There are roughly 268,100 active individual angel investors in the United States. If you want to go the route of tapping an angel network — a group made up of up to 150 individual investors who pool their finances and share the due diligence work — there are more than 300 of those. In short, there are lots to choose from and they’re ready to invest. Your challenge is finding the right angel investor for you and your business and then making a great presentation to capture their imagination and desire to invest in you and your company or vision.

What a lot of founders don’t realize is that not all angels invest for the same reasons. Backing a startup is a bit like shopping for a car: Do you want a sports car that does zero to 60 in four seconds? A dependable sedan? A Prius that appeals to your environmentally friendly side? Keep in mind that monetary gain may be a secondary reason for some investors.

Here are the three most common types of angel investors and what motivates them,

  • Hedonistic angel investors are attracted to what they perceive as exciting ventures, seeking the thrill that comes with risk and innovation.
  • Angel investors looking for a significant ROI seek companies that have the likelihood to be bought out by a large corporation or the ultimate prize of going public.
  • Altruistic angel investors are motivated by a desire to support new companies and entrepreneurs, community development, and job growth.

Start by researching the backgrounds of individual investors to identify their motivation. Once you know what they’re looking for, here are five more things you should take into account before you pitch:

  1. The investor’s experience. Most angel investors are not only looking to provide their money, but their insight and guidance as well. You can bank on the fact that they will probably want to be involved with your company should they decide to fund it, and thus selecting an investor with market-specific experience makes it easier to speak the same language.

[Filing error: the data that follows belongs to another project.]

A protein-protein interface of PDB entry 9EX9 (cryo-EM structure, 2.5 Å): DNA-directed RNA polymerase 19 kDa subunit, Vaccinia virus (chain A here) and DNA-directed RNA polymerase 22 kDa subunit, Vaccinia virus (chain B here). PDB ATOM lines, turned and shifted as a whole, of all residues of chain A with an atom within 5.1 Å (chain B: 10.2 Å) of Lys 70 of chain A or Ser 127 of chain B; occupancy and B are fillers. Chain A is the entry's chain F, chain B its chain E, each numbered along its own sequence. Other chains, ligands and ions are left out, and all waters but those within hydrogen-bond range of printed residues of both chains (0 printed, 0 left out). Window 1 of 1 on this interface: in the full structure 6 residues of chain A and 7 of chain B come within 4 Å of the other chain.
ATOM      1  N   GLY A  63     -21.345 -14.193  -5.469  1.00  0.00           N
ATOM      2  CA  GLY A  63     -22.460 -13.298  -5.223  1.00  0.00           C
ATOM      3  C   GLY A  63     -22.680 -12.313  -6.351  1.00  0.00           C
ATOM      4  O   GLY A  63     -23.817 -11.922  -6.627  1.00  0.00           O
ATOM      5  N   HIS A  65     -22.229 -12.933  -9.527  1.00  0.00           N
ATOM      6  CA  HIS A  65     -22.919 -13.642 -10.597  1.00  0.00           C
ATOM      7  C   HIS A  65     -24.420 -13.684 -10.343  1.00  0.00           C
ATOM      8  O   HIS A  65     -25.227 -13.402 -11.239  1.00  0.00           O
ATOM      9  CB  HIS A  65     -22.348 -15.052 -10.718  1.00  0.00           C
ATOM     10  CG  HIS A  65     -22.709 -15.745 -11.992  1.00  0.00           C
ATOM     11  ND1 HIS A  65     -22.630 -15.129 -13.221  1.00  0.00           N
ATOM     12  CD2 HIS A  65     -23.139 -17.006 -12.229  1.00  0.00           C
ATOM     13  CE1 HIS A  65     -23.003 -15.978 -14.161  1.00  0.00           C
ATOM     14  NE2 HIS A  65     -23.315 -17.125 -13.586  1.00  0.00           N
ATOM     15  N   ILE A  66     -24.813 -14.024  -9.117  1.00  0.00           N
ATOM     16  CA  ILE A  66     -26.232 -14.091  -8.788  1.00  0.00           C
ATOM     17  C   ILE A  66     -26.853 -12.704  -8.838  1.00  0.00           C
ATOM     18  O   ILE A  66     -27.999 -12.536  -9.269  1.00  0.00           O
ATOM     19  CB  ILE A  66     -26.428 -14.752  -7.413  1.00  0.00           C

2. Geographic location. Investors in close proximity to your business are more likely to invest because it makes counsel easier. It is not a coincidence that in venture capital, most VCs are in New York, Texas, and California because they’re close to the action. Investors like to grow where they’re planted. Boston, Washington DC. Cincinnati and Kansas City and Austin are also becoming hotbeds for angel and investor funding.
  3. Rate of return. Does your projected rate of return meet their objectives? Does your company have the potential to pass their investment criteria? Each investor has different requirements. Do NOT underestimate the importance of this for investors.
  4. The needs of the market. Investors always evaluate the market’s needs and consider whether your product or service will carve a niche for itself. Can you demonstrate vast growth potential, uniqueness, and an unfair competitive advantage? An investor is looking to see if you’ve done the research to show that you can make it happen.
  5. Their investment portfolio. Investors have a comfort zone. Investors’ past actions guide their future decisions, so the most likely fit will be with someone who has previously invested in opportunities similar to yours. Even within the technology sector, some investors prefer to see innovative applications of existing technologies as opposed to brand-new technologies.

Have you received angel funding recently? What tips can you add?

Industry sectors will matter a lot, with some seeing tremendous growth and others not so much. Sector “verticalization,”is coming into its own. Some angels are seeing situations where accelerators, angel groups, and platforms are specializing in specific sectors such as hardware, education technology or green technologies.

More people in their 30s and 40s are becoming angel investors. Women are about 20 percent of all angel investors today, and that percentage is slowly but steadily moving up. This is creating a great opportunity as it is generating more capital and mentorship for female-led startups. Don’t underestimate these two growing and passionate segments.

In this rapidly evolving ecosystem it’s more important than ever to connect with other angels to learn and refine your investing approaches for continued success.

Places to find more information on Angel Investing:

Rich Russakoff provides speaking presentations, one-on-one coaching, and workshops on how to create a sensational presentation to acquire funding. Contact him for more information.

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